By Ernest Chinwo
The Fiscal Responsibility Commission (FRC) has warned that it would invoke drastic measures against commercial banks that give loans to states and other sub-national bodies without its approval.
The acting Chairman of the FRC, Mr. Victor Muruako, gave the warning in Port Harcourt yesterday at a one-day zonal retreat on Policy Framework for Strengthening Fiscal Transparency, Prudence and Accountability at the Sub-national Levels.
He said the commission was alarmed at the level of recklessness in borrowing and spending of scarce resources by states and other sub-national bodies and was determined to instill some sanity into the system.
“Our searchlight will henceforth be on the commercial banks that grant loans carelessly to some sub-national governments without approval from the commission as required by the Fiscal Responsibility Act, 2007. Such loans henceforth must follow due process or the commission will have no option than to invoke the provisions of the law against the erring entity,” he said.
He expressed dismay that since the Fiscal Responsibility Act was enacted in 2007, government at all levels had not obeyed its provisions.
“The coming into force of the FRA on July 30, 2007 and the subsequent inauguration of the Fiscal Responsibility Commission (FRC) in 2009, therefore crystalised the reform-oriented disposition of Nigeria’s post-military era, marked by a stated commitment to ending the culture of profligacy on irresponsibility in the management of public finances that had held sway for so long. The new fiscal regime had to be rules-based, rather than discretionary; transparent rather than opaque; accountable rather than reckless,” he stated.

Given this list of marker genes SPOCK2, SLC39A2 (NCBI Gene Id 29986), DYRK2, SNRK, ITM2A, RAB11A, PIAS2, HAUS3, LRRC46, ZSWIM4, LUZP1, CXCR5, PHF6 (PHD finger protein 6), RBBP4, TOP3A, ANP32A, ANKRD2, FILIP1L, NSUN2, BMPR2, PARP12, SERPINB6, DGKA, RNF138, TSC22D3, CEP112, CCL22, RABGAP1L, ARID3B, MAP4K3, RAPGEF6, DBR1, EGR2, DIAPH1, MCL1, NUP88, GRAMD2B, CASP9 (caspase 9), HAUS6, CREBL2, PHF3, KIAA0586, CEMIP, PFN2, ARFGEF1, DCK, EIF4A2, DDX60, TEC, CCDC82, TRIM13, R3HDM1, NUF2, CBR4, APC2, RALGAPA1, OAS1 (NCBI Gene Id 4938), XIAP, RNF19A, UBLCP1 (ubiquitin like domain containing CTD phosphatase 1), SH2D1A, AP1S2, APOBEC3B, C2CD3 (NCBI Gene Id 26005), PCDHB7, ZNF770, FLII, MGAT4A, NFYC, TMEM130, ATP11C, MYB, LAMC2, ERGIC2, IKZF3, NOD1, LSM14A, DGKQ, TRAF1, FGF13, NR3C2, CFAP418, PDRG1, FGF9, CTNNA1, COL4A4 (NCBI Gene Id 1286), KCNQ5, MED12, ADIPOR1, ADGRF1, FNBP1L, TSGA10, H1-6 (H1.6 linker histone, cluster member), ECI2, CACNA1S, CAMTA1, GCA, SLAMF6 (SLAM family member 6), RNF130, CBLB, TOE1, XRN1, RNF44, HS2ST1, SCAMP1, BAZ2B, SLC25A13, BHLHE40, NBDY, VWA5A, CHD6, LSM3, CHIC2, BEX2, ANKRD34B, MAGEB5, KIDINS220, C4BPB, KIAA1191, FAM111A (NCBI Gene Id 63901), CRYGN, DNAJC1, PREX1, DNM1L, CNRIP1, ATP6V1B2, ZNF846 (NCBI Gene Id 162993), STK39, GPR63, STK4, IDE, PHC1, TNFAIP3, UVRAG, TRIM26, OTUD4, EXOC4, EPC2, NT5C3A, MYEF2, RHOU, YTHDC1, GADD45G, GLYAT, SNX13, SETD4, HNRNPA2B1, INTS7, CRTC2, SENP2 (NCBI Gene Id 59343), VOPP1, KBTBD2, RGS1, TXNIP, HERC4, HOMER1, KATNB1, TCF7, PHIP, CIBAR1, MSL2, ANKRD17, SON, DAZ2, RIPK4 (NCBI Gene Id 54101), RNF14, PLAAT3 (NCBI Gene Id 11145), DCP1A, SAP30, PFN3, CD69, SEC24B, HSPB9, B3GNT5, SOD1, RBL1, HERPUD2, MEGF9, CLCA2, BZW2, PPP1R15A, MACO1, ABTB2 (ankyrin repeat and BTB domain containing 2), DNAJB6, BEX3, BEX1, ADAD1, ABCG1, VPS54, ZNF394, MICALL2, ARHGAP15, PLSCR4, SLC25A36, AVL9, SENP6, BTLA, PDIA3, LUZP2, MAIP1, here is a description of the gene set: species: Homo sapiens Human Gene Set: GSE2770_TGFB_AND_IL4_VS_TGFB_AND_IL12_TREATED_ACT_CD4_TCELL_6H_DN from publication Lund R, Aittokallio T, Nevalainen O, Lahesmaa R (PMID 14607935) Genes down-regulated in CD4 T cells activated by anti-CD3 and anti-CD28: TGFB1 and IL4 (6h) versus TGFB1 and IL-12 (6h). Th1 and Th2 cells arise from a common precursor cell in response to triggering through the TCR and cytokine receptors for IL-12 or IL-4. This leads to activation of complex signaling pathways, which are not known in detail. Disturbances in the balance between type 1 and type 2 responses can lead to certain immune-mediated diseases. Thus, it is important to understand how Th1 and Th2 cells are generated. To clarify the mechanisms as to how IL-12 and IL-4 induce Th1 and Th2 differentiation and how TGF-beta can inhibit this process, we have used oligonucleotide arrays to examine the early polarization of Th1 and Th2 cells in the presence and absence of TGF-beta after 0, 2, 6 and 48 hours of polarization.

He said the experience of the commission in the last 11 years had shown that much more than strong laws are needed if the nation would effectively break with the past habit of financial profligacy.
“The FRC in line with its mandate has continued its role of monitoring and enforcing the implementation of the FRA, 2007 by the Federal Government and its agencies and corporations. The Commission is currently developing a framework for more effective collaboration with the civil society organizations, the media and professional bodies in the achievement of our mandate,” he said.
He said the retreat was put together with support from Civil Society Legislative Advocacy Centre (CISLAC) and OXFAM to rub minds with States of the Federation with a view to assisting them put up fiscal responsibility structures and or strengthen existing ones.
In his opening remarks, the Executive Director of CISLAC, Mr. Auwal Ibrahim Musa, noted that Nigeria’s fiscal regime has been marred with lots of issues, especially financial imprudence and malpractices by public institutions, both at Federal and Sub-national levels; the unbridled borrowing culture at all levels of government as well as incapacity of the regulator to use the big hammer of sanction to defaulters.
“There are allegations on one hand and the other hand clear evidence of abuse of public offices and misappropriation of public funds by public office holders if you permit me, I will address this as Inappropriate Financial Flows (IFF) has been going on for too long and is almost becoming the order of the day. Year on year the Auditor General’s report reveals on an incremental basis number of; public’ institutions that refuse to submit audited reports to the office.
“The Fiscal Responsibility commission has in one way or the other a mandate to curb these menace that is not giving us the desired result in the acclaimed fight against corruption in Nigeria,” he said.